Overland Storage® Snap Server® reduces costs and maximises productivity in data centre virtualisation project
OMNI Data purchased two Snap Server 520 storage systems to reduce costs and maximize productivity

OMNI Data, which is based in Woodbridge, CT, is a systems integration and IT fonsulting firm with a proven track record for delivering the most efficient, comprehensive and cost-effective solutions to their clients. The firm designs, builds, and supports IT networks to help their clients maximize productivity, while minimizing IT infrastructure.

OMNI Data is comprised of IT certified engineers and consultants from an array of technical disciplines. The company works with the client to determine their needs, then builds the solution that best addresses those needs. OMNI Data then works with hardware and software vendors to procure the right equipment to build an integrated solution.

The challenge

Like many successful companies, OMNI Data has experienced tremendous growth in their data center. Between their own data and that which the company hosts for its clients, their data center had ballooned to 16 racks containing 65 servers, plus storage units. The data center was housed in a 48x24 room, which was completely full. "Our data center was pushing capacity", explains Scott Sebastian, Director of Sales for OMNI Data. "We were at the point where we had to seriously consider moving to a larger facility so we would have enough space to house our data center."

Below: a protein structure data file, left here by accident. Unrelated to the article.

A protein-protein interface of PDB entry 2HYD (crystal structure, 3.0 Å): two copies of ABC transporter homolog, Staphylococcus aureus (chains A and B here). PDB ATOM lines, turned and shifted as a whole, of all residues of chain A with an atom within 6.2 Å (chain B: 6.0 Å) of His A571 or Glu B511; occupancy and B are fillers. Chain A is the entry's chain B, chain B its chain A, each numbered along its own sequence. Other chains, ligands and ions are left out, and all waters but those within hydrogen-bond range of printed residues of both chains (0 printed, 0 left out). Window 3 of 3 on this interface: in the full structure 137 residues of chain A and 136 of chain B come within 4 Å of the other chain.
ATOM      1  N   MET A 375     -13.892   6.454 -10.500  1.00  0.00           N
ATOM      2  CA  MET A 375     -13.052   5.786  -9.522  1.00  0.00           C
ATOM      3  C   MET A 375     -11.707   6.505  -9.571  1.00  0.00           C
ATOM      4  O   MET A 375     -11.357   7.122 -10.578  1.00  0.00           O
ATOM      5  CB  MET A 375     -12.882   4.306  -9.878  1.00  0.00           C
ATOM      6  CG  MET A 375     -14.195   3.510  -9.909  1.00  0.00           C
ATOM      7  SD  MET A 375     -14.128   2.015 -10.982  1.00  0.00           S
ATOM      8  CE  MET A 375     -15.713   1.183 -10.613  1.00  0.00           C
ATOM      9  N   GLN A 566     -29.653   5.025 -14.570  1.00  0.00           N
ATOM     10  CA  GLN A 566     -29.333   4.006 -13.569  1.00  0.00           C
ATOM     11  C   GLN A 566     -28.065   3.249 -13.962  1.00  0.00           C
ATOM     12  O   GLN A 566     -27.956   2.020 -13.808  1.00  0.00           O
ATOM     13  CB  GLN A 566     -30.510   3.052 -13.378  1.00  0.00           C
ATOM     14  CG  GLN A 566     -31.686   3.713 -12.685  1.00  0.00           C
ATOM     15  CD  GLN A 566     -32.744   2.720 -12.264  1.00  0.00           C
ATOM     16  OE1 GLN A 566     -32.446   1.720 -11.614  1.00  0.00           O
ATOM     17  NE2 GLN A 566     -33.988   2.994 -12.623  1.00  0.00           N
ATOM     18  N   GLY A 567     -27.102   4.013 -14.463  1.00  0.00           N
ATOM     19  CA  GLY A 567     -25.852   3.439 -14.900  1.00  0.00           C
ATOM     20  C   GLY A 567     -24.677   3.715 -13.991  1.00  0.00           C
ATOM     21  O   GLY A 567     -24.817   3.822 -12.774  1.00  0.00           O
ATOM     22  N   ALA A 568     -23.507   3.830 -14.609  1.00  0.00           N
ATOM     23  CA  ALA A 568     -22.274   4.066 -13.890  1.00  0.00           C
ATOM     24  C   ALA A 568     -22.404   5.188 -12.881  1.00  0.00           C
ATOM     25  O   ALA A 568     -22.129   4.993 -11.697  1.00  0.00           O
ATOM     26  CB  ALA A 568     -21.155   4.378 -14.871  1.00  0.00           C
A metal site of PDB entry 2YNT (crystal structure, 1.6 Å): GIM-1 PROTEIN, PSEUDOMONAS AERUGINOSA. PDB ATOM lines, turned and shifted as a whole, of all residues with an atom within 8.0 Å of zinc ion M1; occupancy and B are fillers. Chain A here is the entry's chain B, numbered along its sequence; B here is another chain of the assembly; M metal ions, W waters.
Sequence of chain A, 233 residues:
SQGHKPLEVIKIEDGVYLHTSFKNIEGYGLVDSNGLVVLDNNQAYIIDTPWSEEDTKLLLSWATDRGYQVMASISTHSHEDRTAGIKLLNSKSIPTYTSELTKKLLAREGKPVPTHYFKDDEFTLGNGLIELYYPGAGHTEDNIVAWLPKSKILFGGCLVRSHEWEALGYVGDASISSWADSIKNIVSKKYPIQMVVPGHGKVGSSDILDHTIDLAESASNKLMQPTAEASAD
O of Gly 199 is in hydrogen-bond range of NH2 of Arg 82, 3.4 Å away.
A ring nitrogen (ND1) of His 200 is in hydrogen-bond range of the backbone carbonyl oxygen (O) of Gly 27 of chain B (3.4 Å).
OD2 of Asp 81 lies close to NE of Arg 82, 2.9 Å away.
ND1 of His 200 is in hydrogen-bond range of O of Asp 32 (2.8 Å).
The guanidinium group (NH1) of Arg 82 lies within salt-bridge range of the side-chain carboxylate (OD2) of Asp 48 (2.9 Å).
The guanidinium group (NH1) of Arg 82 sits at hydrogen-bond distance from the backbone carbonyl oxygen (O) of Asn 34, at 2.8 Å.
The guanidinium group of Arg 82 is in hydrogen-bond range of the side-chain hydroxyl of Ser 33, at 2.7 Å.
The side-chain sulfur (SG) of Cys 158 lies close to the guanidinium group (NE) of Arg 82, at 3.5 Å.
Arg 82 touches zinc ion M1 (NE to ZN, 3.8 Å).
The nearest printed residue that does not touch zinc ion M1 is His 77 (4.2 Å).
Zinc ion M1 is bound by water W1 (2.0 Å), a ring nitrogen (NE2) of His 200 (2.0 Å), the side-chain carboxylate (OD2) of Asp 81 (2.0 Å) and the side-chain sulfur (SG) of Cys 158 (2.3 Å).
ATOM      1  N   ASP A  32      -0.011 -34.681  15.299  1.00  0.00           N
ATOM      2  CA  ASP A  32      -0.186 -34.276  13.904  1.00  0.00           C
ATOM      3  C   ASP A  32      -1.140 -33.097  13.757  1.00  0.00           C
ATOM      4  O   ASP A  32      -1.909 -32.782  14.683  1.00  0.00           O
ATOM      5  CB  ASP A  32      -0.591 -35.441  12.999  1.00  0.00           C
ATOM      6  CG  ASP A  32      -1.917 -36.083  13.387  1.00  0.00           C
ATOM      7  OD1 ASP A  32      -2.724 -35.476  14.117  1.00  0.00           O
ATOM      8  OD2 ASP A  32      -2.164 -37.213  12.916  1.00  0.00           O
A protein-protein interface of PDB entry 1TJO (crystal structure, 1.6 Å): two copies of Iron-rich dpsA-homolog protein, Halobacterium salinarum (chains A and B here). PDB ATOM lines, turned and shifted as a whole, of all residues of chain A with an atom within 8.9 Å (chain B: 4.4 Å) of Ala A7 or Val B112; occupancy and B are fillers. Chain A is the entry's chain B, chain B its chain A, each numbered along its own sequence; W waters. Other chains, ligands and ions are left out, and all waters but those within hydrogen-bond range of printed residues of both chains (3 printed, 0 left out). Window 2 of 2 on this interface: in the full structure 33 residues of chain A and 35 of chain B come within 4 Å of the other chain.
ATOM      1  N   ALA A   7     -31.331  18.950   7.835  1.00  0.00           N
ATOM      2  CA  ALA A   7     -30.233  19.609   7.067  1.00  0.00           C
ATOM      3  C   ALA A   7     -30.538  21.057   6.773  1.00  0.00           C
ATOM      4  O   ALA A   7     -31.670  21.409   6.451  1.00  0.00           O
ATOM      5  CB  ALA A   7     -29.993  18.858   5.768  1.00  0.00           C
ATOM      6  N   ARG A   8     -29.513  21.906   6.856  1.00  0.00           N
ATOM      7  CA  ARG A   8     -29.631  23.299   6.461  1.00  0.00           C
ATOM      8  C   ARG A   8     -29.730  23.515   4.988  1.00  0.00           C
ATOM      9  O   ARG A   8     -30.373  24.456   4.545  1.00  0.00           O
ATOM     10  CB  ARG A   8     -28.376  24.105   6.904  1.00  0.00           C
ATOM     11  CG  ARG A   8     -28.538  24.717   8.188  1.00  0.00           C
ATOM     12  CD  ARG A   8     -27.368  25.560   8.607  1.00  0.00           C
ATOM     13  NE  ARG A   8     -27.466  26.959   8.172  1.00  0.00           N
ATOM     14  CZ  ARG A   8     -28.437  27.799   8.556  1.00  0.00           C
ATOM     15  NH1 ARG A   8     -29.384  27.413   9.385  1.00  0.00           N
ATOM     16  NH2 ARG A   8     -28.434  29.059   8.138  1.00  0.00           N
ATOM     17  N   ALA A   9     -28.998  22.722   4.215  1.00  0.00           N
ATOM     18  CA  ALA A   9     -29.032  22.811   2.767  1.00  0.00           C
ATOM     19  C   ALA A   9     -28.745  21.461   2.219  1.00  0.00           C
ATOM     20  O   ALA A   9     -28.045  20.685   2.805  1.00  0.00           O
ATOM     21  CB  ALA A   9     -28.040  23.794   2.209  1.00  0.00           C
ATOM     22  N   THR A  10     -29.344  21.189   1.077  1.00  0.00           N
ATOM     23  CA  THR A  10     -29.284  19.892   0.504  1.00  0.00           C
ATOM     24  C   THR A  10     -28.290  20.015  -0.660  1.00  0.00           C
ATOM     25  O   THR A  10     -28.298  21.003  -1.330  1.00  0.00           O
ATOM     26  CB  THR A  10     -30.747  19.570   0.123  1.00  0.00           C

In addition to their physical space crisis, OMNI Data wanted to build a more efficient system that would be less expensive to operate and maintain, while increasing overall uptime and reliability. They were also interested in building a system with inherent flexibility, to easily scale to meet their future needs.

The company determined that the only way to achieve all of these seemingly contrasting goals was to virtualise their data center. OMNI Data had long been known for recommending and implementing advanced technological solutions for their customers. Now it was time for them to implement such a solution for their own business. "We wanted to do it partly to reap some financial savings with power and cooling, but also make our own servers more manageable and flexible, explains Sebastian. "If we were going to start recommending this technology to our clients, we wanted to implement it on ourselves, first. This would not only solve our problems, but also become a model for us to show to our customers.

The virtualisation solution

Once all the needs had been assessed, the choice became remarkably clear. OMNI Data looked to Virtual Iron, the premier provider of enterprise-class software for creating and managing virtual infrastructure. Virtual Iron leverages industry standards, open source, and processors with built-in hardware assisted virtualisation to deliver open and economically attractive virtualisation alternative

OMNI Data had long been known for  implementing advanced technological solutions for their customers

s to existing, proprietary solutions.

Using Virtual Iron as the "brain" of their network infrastructure, OMNI Data partitioned five physical servers to produce 20 virtual servers as well as a virtual tape library. Each physical piece of hardware now behaved in every way as if it was multiple units. Windows 2003 was installed on some virtual servers, while Linux was installed on others.

The storage solution